I am a little surprised that this Korean film didn’t get a UK release in 2017 after several major festival appearances. It has re-emerged now with a screening at the London Korean Film Festival and its subsequent appearance on MUBI UK. It seems likely that the reason for renewed interest is the starring role it offers to the acclaimed Korean actor Yoon Yeo-jeong whose big success with the Korean-American film Minari (2020) won her the Best Supporting Actor Oscar. She also plays a supporting role in Lucky Chan-sil (South Korea 2019) also in the current MUBI season. But in The Bacchus Lady she has the lead role and she is in virtually every scene. She is excellent in the film but she isn’t the only attraction. It is well directed with interesting and at times quite beautiful cinematography, a plaintive and effective music score as well as strong performances from supporting players.
It is quite difficult to comment on the film without spoiling the narrative development of the last third of the film in particular. I’ll try to avoid too much plot description. The ‘Bacchus’ of the title refers to an energy drink available in South Korea and So-young (Yoon Yeo-jeong) plays a sex worker in her late 60s whose opening gambit when she accosts older men in one of the large parks in Seoul is to offer to sell them a bottle of Bacchus. Her other seemingly innocuous chat-up line is “Would you like a date?” I understand that the Bacchus ladies and the whole phenomenon of older sex workers (i.e. of pensionable age) is a social issue in South Korea. It appears that South Korea has not developed proper social welfare policies for older people, if women like So-young don’t have family or an occupational pension, they must keep working. She suggests it is better than cleaning the streets and collecting refuse.
The ‘inciting incident’ of the narrative occurs right at the beginning of the film. So-young has contracted gonorrhoea and when at the doctor’s surgery she witnesses an attack by an English-speaking young woman on a Korean doctor. She had noticed a small boy waiting outside the surgery and when the screaming woman cries out to the boy to ‘run!’, So-young to her own amazement runs after him. She knows the city well and eventually she finds him hiding in an alley and takes him to her home. Why does she do this? A possible answer will emerge later. For now all we need to know is that So-young’s room is in a building with two other residents, a glamorous transgender landlady/landlord and a young amputee who seems to make a living painting small model figures of celebrities/film characters. In some ways this going to become a familiar ‘family’ of misfits. The boy doesn’t speak much Korean, only a few words of English and his own language, but somehow they will get by. It’s a feature of the film that looking after the boy is only one part of So-young’s busy life. She appears to owe money that she is paying off in instalments depending on the trade she can drum up in the parks.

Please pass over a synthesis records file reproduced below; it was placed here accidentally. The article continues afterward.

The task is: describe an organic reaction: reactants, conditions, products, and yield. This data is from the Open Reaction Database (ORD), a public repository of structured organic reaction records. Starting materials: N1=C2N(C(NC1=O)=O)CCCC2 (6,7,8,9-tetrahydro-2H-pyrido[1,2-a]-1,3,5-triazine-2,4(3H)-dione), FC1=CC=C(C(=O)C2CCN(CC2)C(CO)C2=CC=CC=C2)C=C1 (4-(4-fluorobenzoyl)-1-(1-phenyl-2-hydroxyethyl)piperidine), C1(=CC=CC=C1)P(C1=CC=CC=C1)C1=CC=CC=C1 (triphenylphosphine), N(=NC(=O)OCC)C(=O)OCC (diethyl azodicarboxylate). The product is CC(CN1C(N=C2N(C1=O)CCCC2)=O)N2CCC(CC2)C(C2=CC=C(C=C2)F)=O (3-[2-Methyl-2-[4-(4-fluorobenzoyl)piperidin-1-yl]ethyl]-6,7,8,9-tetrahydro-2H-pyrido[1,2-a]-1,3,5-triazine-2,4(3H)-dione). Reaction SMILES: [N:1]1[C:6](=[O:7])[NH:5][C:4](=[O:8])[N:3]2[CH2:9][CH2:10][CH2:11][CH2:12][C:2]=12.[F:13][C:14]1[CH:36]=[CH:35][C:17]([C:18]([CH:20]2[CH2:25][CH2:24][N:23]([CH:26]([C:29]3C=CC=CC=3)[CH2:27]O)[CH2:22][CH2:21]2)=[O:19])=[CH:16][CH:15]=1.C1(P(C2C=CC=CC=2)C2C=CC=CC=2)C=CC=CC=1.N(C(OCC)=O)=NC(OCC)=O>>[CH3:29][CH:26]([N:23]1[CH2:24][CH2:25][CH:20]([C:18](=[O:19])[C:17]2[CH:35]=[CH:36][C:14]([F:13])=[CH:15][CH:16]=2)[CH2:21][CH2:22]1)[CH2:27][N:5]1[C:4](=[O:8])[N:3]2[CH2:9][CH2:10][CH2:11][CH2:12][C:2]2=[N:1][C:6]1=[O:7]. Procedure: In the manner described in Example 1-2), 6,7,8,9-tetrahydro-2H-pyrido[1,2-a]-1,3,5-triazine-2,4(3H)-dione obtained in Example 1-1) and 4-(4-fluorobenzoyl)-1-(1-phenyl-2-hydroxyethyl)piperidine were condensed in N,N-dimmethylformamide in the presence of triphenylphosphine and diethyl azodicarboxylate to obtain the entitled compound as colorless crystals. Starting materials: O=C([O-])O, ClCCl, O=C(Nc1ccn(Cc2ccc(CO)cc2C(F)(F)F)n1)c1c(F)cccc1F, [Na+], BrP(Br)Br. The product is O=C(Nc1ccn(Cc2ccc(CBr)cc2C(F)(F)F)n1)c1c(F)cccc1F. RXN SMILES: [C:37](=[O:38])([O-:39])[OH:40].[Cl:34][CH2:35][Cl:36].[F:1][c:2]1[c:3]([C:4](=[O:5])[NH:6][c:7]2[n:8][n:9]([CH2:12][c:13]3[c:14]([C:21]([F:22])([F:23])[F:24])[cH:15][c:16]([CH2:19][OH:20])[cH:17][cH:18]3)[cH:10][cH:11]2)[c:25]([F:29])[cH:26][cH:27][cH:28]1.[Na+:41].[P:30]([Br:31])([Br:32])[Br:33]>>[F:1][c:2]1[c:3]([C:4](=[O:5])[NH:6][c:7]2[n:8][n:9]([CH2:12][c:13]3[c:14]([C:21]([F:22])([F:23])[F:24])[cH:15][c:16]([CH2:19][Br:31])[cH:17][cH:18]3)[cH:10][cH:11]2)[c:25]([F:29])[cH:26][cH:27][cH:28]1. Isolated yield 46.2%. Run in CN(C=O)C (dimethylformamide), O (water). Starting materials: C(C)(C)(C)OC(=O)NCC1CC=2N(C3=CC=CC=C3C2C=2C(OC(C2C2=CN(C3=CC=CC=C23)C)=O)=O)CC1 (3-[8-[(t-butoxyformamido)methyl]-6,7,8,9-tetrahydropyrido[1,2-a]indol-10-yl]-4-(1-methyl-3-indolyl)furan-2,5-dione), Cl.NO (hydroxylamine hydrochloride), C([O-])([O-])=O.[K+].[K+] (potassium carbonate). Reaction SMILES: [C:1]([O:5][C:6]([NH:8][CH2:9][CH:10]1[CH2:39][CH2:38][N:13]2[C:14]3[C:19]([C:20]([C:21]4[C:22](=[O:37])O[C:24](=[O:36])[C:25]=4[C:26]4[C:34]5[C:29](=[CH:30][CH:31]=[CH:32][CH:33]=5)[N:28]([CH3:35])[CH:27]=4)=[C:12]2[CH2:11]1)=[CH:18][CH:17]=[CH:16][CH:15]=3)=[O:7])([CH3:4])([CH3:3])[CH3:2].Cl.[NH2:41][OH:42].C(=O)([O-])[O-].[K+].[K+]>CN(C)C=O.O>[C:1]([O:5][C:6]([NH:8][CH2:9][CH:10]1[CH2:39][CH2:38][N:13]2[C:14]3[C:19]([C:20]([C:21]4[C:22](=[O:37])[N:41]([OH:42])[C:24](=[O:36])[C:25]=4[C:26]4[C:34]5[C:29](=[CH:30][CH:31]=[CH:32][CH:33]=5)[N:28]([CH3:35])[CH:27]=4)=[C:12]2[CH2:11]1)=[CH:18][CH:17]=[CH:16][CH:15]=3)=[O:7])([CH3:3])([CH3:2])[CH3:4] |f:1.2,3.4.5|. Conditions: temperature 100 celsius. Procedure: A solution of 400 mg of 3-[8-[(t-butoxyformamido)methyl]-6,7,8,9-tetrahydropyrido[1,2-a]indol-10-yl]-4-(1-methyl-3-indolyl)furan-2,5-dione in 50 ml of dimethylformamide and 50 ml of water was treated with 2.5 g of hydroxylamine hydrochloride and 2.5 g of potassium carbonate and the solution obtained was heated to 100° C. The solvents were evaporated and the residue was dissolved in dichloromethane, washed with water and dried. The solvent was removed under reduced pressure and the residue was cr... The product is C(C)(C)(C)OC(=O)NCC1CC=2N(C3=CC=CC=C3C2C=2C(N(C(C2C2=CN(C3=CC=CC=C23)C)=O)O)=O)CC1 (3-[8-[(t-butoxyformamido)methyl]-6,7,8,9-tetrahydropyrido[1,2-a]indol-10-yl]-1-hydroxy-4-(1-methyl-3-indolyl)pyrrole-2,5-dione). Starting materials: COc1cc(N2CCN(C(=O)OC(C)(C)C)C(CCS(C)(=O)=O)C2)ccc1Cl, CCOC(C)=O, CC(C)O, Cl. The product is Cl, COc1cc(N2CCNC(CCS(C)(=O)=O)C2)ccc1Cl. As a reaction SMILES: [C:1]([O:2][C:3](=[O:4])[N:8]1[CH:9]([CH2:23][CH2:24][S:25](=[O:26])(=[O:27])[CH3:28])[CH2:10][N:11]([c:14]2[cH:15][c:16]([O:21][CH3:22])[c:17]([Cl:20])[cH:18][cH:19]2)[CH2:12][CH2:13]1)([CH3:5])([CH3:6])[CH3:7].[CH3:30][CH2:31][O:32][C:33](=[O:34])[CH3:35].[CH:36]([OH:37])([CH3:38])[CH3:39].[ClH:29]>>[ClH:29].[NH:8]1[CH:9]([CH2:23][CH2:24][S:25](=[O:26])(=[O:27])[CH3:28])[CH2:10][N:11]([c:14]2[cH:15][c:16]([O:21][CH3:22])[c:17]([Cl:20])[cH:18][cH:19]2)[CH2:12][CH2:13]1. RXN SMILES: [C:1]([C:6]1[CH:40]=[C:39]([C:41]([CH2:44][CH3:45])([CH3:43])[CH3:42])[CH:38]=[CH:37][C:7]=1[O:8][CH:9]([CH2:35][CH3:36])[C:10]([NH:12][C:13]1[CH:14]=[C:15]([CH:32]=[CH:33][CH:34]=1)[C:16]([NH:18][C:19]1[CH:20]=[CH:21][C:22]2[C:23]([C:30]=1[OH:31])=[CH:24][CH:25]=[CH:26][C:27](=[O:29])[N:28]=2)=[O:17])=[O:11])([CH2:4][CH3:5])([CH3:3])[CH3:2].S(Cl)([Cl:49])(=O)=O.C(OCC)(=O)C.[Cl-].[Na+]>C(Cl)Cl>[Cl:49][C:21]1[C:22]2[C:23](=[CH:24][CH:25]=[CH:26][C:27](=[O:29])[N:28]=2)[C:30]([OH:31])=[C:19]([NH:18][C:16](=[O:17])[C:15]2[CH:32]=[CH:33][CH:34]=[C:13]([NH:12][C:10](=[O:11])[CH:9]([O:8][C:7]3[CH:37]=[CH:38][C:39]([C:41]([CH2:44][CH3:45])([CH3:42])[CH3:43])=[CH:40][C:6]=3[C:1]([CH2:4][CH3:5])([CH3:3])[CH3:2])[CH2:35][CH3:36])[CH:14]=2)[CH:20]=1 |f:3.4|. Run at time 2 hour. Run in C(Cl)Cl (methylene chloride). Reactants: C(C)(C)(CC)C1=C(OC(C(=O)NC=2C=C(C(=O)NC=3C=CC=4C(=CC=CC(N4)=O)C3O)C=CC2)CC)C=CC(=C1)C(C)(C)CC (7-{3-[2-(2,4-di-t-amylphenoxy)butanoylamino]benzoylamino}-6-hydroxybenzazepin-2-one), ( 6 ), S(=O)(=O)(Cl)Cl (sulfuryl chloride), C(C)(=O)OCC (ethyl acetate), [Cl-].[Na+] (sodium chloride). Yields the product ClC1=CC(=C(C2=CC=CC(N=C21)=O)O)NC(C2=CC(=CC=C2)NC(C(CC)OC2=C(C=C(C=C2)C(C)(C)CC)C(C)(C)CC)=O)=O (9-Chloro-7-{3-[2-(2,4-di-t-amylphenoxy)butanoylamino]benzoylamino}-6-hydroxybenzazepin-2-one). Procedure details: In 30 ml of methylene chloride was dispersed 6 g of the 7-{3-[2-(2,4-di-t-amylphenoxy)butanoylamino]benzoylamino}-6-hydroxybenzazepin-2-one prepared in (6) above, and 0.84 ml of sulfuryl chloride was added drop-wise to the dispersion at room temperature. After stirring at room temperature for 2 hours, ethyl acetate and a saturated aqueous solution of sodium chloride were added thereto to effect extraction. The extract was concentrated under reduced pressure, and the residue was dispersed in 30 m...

If the surrogate ‘family’ seems a quite conventional device, there is also another familiar character in the form of a documentary filmmaker who wants to record an interview with So-young – prostitution is illegal in South Korea, though seemingly not very strictly enforced despite occasional ‘sweeps’ by the local police. Director Lee Je-yong has been criticised by some commentators for cramming too many stories and too many themes into his film. I don’t really agree with this. Lee seems very much in control of the narrative, though in the last third it does change a little, becoming focused on a set of key decisions that So-young takes that will ultimately determine her fate. One of the interesting aspects of the narrative for me is the impact of the American occupation of the country, which lasted much longer than the occupation of Japan, and how it eventually led in turn to both Korean migration to the US but also the creation of a Korean-American (including a Korean-African-American) minority following the local relationships involving American servicemen. This matches similar Vietnamese experiences, but more recently Koreans themselves have created their own mixed families during time spent on overseas visits for education or business in other parts of Asia. We learn eventually that the boy So-young has been looking after speaks Tagalog. Later she meets an American soldier in a fast food restaurant who is the son of an African-American father and Korean mother. Towards the end of the film So-young and her surrogate family visit a theme park in the north of the country, from where they can view the border, and we learn that she originally came from the North as a baby during the war in 1950.
The Bacchus Lady could be seen as a form of social melodrama, driven by its concern about social issues with the most emphasis on the fate of the elderly in a society which has not yet worked out how to implement welfare policies (whereas the UK had them but is in danger of losing them). Or it could be simply So-young’s story. Either way it is certainly helped by Yoon Yeo-jeong’s irresistible performance. I’m intrigued by Lee Je-yong who seems to have changed his name to ‘E J-yong’. I realise now that he was the director of Untold Scandal (South Korea 2003), which was one of the ‘wave’ of Korean films that arrived in UK cinemas in the early 2000s and announced a new power in global cinema. I remember being impressed by a period drama with a contemporary feel, but the director has only made a total of eight features since his first in 1998. I hope he makes more. The Bacchus Lady is not a Friday night crowd pleaser and some audiences might find it disturbing, but I would very much recommend it. Although we do see So-young with her clients, there is no exploitation feel to these scenes which are sensitively handled. Here is a short trailer that doesn’t give away too much: